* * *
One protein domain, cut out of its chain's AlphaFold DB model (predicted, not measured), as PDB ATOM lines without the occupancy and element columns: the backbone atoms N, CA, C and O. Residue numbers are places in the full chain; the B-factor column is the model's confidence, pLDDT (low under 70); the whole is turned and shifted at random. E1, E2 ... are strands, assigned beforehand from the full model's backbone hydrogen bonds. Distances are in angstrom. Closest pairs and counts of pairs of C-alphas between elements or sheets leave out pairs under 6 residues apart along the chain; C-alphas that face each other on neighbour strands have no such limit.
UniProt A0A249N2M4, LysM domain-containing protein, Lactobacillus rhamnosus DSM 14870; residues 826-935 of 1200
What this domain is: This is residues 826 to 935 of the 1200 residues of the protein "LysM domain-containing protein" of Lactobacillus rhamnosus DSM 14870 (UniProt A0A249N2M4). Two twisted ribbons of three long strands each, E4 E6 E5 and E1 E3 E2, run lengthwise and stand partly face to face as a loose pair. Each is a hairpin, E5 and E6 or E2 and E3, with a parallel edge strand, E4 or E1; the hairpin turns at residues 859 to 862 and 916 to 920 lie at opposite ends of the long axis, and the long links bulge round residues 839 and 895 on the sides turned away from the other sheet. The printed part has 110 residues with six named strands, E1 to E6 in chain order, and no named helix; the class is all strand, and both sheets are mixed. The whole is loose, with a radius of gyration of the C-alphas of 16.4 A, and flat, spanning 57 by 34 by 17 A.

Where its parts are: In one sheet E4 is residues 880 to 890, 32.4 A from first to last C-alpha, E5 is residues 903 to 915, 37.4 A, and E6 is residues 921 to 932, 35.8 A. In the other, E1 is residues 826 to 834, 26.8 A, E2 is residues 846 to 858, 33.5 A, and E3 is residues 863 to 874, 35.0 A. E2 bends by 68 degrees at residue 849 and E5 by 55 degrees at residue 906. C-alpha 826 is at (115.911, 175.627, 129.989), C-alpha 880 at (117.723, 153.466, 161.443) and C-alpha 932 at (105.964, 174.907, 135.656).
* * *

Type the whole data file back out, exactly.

One protein domain, cut out of its chain's AlphaFold DB model (predicted, not measured), as PDB ATOM lines without the occupancy and element columns: the backbone atoms N, CA, C and O. Residue numbers are places in the full chain; the B-factor column is the model's confidence, pLDDT (low under 70); the whole is turned and shifted at random. E1, E2 ... are strands, assigned beforehand from the full model's backbone hydrogen bonds. Distances are in angstrom. Closest pairs and counts of pairs of C-alphas between elements or sheets leave out pairs under 6 residues apart along the chain; C-alphas that face each other on neighbour strands have no such limit.
UniProt A0A249N2M4, LysM domain-containing protein, Lactobacillus rhamnosus DSM 14870; residues 826-935 of 1200
What this domain is: This is residues 826 to 935 of the 1200 residues of the protein "LysM domain-containing protein" of Lactobacillus rhamnosus DSM 14870 (UniProt A0A249N2M4). Two twisted ribbons of three long strands each, E4 E6 E5 and E1 E3 E2, run lengthwise and stand partly face to face as a loose pair. Each is a hairpin, E5 and E6 or E2 and E3, with a parallel edge strand, E4 or E1; the hairpin turns at residues 859 to 862 and 916 to 920 lie at opposite ends of the long axis, and the long links bulge round residues 839 and 895 on the sides turned away from the other sheet. The printed part has 110 residues with six named strands, E1 to E6 in chain order, and no named helix; the class is all strand, and both sheets are mixed. The whole is loose, with a radius of gyration of the C-alphas of 16.4 A, and flat, spanning 57 by 34 by 17 A.

Where its parts are: In one sheet E4 is residues 880 to 890, 32.4 A from first to last C-alpha, E5 is residues 903 to 915, 37.4 A, and E6 is residues 921 to 932, 35.8 A. In the other, E1 is residues 826 to 834, 26.8 A, E2 is residues 846 to 858, 33.5 A, and E3 is residues 863 to 874, 35.0 A. E2 bends by 68 degrees at residue 849 and E5 by 55 degrees at residue 906. C-alpha 826 is at (115.911, 175.627, 129.989), C-alpha 880 at (117.723, 153.466, 161.443) and C-alpha 932 at (105.964, 174.907, 135.656).